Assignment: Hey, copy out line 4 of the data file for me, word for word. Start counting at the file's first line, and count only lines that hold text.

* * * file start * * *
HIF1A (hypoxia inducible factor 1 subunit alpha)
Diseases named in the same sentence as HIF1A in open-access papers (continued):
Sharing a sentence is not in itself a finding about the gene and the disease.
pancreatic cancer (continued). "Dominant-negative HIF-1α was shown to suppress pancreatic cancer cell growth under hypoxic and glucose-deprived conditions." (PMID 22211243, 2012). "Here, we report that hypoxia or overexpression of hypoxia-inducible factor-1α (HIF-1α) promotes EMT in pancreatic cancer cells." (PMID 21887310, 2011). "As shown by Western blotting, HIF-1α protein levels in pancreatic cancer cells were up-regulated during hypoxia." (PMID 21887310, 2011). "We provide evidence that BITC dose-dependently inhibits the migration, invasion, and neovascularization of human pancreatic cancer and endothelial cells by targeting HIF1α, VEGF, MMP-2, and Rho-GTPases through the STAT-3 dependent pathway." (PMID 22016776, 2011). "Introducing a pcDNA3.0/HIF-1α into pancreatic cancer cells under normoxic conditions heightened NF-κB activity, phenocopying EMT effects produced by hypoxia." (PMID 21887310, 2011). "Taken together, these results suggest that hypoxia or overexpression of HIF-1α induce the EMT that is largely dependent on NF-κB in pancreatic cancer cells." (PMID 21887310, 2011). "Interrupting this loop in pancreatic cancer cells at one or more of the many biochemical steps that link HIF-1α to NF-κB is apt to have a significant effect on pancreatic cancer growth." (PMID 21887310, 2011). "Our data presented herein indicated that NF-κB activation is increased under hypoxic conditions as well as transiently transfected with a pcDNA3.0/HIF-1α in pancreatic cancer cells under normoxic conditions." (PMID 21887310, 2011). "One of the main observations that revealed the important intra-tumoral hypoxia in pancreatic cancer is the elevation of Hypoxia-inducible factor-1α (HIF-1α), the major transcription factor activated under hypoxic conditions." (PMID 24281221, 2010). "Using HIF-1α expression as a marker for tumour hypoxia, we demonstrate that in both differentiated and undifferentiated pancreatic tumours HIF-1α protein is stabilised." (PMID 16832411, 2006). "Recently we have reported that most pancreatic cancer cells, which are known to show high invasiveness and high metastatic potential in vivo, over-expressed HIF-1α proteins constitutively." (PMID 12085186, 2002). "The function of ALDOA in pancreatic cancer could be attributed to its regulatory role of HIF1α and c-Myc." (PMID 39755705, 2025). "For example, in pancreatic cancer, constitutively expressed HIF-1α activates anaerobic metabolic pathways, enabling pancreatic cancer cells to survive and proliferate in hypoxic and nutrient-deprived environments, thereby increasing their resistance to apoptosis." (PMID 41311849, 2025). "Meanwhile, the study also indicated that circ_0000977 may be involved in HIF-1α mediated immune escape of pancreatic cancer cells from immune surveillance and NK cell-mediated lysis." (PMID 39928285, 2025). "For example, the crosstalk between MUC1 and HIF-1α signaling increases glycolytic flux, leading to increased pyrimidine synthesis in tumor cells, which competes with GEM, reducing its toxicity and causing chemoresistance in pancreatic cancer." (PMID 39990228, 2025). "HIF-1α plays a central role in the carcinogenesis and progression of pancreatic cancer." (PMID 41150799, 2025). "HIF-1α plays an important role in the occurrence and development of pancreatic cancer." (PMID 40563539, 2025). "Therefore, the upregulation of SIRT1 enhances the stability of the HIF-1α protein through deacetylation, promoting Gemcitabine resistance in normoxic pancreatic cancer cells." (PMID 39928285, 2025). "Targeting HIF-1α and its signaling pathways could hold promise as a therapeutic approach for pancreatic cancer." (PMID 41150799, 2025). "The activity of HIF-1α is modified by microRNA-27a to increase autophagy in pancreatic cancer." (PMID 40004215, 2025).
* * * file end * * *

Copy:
pancreatic cancer (continued). "Dominant-negative HIF-1α was shown to suppress pancreatic cancer cell growth under hypoxic and glucose-deprived conditions." (PMID 22211243, 2012). "Here, we report that hypoxia or overexpression of hypoxia-inducible factor-1α (HIF-1α) promotes EMT in pancreatic cancer cells." (PMID 21887310, 2011). "As shown by Western blotting, HIF-1α protein levels in pancreatic cancer cells were up-regulated during hypoxia." (PMID 21887310, 2011). "We provide evidence that BITC dose-dependently inhibits the migration, invasion, and neovascularization of human pancreatic cancer and endothelial cells by targeting HIF1α, VEGF, MMP-2, and Rho-GTPases through the STAT-3 dependent pathway." (PMID 22016776, 2011). "Introducing a pcDNA3.0/HIF-1α into pancreatic cancer cells under normoxic conditions heightened NF-κB activity, phenocopying EMT effects produced by hypoxia." (PMID 21887310, 2011). "Taken together, these results suggest that hypoxia or overexpression of HIF-1α induce the EMT that is largely dependent on NF-κB in pancreatic cancer cells." (PMID 21887310, 2011). "Interrupting this loop in pancreatic cancer cells at one or more of the many biochemical steps that link HIF-1α to NF-κB is apt to have a significant effect on pancreatic cancer growth." (PMID 21887310, 2011). "Our data presented herein indicated that NF-κB activation is increased under hypoxic conditions as well as transiently transfected with a pcDNA3.0/HIF-1α in pancreatic cancer cells under normoxic conditions." (PMID 21887310, 2011). "One of the main observations that revealed the important intra-tumoral hypoxia in pancreatic cancer is the elevation of Hypoxia-inducible factor-1α (HIF-1α), the major transcription factor activated under hypoxic conditions." (PMID 24281221, 2010). "Using HIF-1α expression as a marker for tumour hypoxia, we demonstrate that in both differentiated and undifferentiated pancreatic tumours HIF-1α protein is stabilised." (PMID 16832411, 2006). "Recently we have reported that most pancreatic cancer cells, which are known to show high invasiveness and high metastatic potential in vivo, over-expressed HIF-1α proteins constitutively." (PMID 12085186, 2002). "The function of ALDOA in pancreatic cancer could be attributed to its regulatory role of HIF1α and c-Myc." (PMID 39755705, 2025). "For example, in pancreatic cancer, constitutively expressed HIF-1α activates anaerobic metabolic pathways, enabling pancreatic cancer cells to survive and proliferate in hypoxic and nutrient-deprived environments, thereby increasing their resistance to apoptosis." (PMID 41311849, 2025). "Meanwhile, the study also indicated that circ_0000977 may be involved in HIF-1α mediated immune escape of pancreatic cancer cells from immune surveillance and NK cell-mediated lysis." (PMID 39928285, 2025). "For example, the crosstalk between MUC1 and HIF-1α signaling increases glycolytic flux, leading to increased pyrimidine synthesis in tumor cells, which competes with GEM, reducing its toxicity and causing chemoresistance in pancreatic cancer." (PMID 39990228, 2025). "HIF-1α plays a central role in the carcinogenesis and progression of pancreatic cancer." (PMID 41150799, 2025). "HIF-1α plays an important role in the occurrence and development of pancreatic cancer." (PMID 40563539, 2025). "Therefore, the upregulation of SIRT1 enhances the stability of the HIF-1α protein through deacetylation, promoting Gemcitabine resistance in normoxic pancreatic cancer cells." (PMID 39928285, 2025). "Targeting HIF-1α and its signaling pathways could hold promise as a therapeutic approach for pancreatic cancer." (PMID 41150799, 2025). "The activity of HIF-1α is modified by microRNA-27a to increase autophagy in pancreatic cancer." (PMID 40004215, 2025).